This past week saw a number of potential market headwinds emerge that pressured the major averages lower.
Mixed data showing higher inflation at the wholesale level, tame inflation at the consumer level, surprisingly strong retail sales, upbeat manufacturing in the New York region and subdued consumer confidence, pushed Treasury yields marginally higher on a net basis. The yield on the 10-year Treasury note is at a key inflection point, where a move above 1.40% will likely trigger further technical selling.
Several articles are circulating from the Wall Street Journal, Forbes, Barron’s and about every other news outlet regarding the potential collapse of Chinese mega-developer Evergrande and whether this will be a “Lehman moment” that has a systemic impact on global markets if Beijing allows for what could be a default of over $300 billion in debt payments.
Evergrande’s business accounts for about 2% of China’s gross domestic product (GDP), and the stock of the company has lost roughly 90% of its value. Hence, at this point, it seems the worst-case scenario of a controlled crash, bankruptcy and breakup of the company by the state looks likely to be absorbed by Western rather than Chinese markets. Evergrande committed two great sins of using way too much leverage and financing a great deal of its development through the shadow banking industry. Yet, the company is probably too big to fail, requiring the intervention of Beijing as soon as this week.
And then there is the Fed meeting this week to determine whether fiscal policy should include a scheduled scaling back of quantitative easing (QE) at a time when the full impact of inflation, the Delta variant of COVID-19 and the various supply chain disruptions are not yet known on business conditions for the current quarter. To this point, the market is trading as if the Fed will continue to jawbone the idea of tapering, but not act on it.
Lastly, Congress has to raise the debt ceiling to avert a default on U.S. federal debt… again. This hot debate and political brinkmanship will occupy Capitol Hill for the next two weeks, putting further delays on the passage of a much-needed infrastructure package. Toss in the recent spike in WTI crude prices to $72/bbl. and one would think the market’s best-case scenario is a sideways finish to the year.
Under this set of circumstances, it would seem that the least path of resistance for equities is lower, but markets are forward-looking and have likely priced in most of the pessimism brought about by these noted risks. Assuming there is progress on all these fronts in the next month, it might behoove investors to take a hard look at going long in the Russell 2000 and small-cap stocks, where the majority are domestic companies. This might be the most under-owned sector with the most room to run.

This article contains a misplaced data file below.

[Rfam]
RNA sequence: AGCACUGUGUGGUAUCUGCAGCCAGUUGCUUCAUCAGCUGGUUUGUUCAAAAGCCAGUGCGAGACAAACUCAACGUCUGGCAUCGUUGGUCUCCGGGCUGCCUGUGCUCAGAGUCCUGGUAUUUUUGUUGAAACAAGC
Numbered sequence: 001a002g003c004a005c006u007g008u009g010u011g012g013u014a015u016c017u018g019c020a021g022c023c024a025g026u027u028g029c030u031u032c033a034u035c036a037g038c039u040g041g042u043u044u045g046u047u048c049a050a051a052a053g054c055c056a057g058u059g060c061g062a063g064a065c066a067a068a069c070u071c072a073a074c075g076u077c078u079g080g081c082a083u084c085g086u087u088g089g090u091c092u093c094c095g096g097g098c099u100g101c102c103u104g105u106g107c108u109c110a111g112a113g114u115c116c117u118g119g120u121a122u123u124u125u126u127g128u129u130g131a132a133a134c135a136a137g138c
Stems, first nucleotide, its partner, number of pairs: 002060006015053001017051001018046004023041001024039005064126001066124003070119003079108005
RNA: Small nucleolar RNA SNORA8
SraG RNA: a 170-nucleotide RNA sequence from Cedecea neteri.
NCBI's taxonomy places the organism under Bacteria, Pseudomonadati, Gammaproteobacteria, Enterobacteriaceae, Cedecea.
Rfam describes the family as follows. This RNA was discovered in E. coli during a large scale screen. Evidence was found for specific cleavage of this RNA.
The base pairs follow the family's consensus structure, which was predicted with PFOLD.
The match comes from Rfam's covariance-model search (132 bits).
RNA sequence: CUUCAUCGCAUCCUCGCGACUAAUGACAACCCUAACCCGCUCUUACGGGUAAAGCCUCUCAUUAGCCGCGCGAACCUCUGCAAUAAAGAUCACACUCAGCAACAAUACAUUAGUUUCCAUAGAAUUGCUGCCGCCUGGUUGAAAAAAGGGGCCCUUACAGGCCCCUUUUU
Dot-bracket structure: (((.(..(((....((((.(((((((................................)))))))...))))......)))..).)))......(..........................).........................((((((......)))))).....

What’s good about this investment setup is that the downside risk is very well-defined by looking at the year-to-date chart of the Russell 2000 iShares ETF (IWM), which has been consolidating in a 20-point range for the past eight months. Logic would have it that if the risks outlined above were going to truly undo the primary bull trend, shares of IWM would have already broken down through key support at $216, where its 200-day moving average (MA) sits. Instead, we see a chart pattern where both the 20- and 50-day MAs are converging with the 200-day MA and trying to turn higher.
A break of the $218 level and further violation of the $210 level would be where an appropriate mental or physical stop-loss would be appropriate. This implies downside risk of 1-3.5% and upside of, let’s say, 20-30%. The technical maxim of “the longer the base, the higher the space” comes to mind here. Eight months is by definition, a long technical base, and a huge opportunity for profits if this key support level holds.
The Russell 2000 has missed out on this year’s rally. As of last Friday, Sept. 17, the Dow is up 13.00%, the S&P jumped 18.02% and the Nasdaq raced ahead by 16.73%. Considering that the small to mid-cap stocks hold the greatest amount of investment risk, to see this tier of the market looking to push higher in the midst of so much hand wringing is not only counterintuitive, it is starting to look very compelling.
One thing market technicians will tell us about the IWM chart is that there is intense technical pressure at this inflection point to where the next move, be it up or down, will be powerful. This setup is one of the great and most interesting things about the stock market: it will behave in ways that defy logic only to be understood well after a big move has occurred. There are circumstances beneath the surface of the market’s veneer that are offsetting a weaker NYSE advance/decline line and other negative factors.
What these factors are at present is elusive as far as I can tell, but if shares of IWM trade above $235 on heavy volume, it will be off to the races for the Russell and provide broad confirmation that the bull market has further to go. It is September, and pessimism is elevated due to the unknowns surrounding Fed policy, tax policy, the debt ceiling, rising bond yields, stalemated infrastructure spending, the Delta variant, a meltdown in Evergrande, slowing growth in China, rising oil prices and global supply bottlenecks.
And yet, the Russell 2000 has not rolled over. It actually looks like it is staging for an upside breakout, which would be a most welcome event as it would indicate capital flows are increasing risk-on exposure to the U.S. economy. How this scenario will unfold is still a coin toss, but the one thing the IWM chart fully suggests is that we’ll know one way or the other in the near future.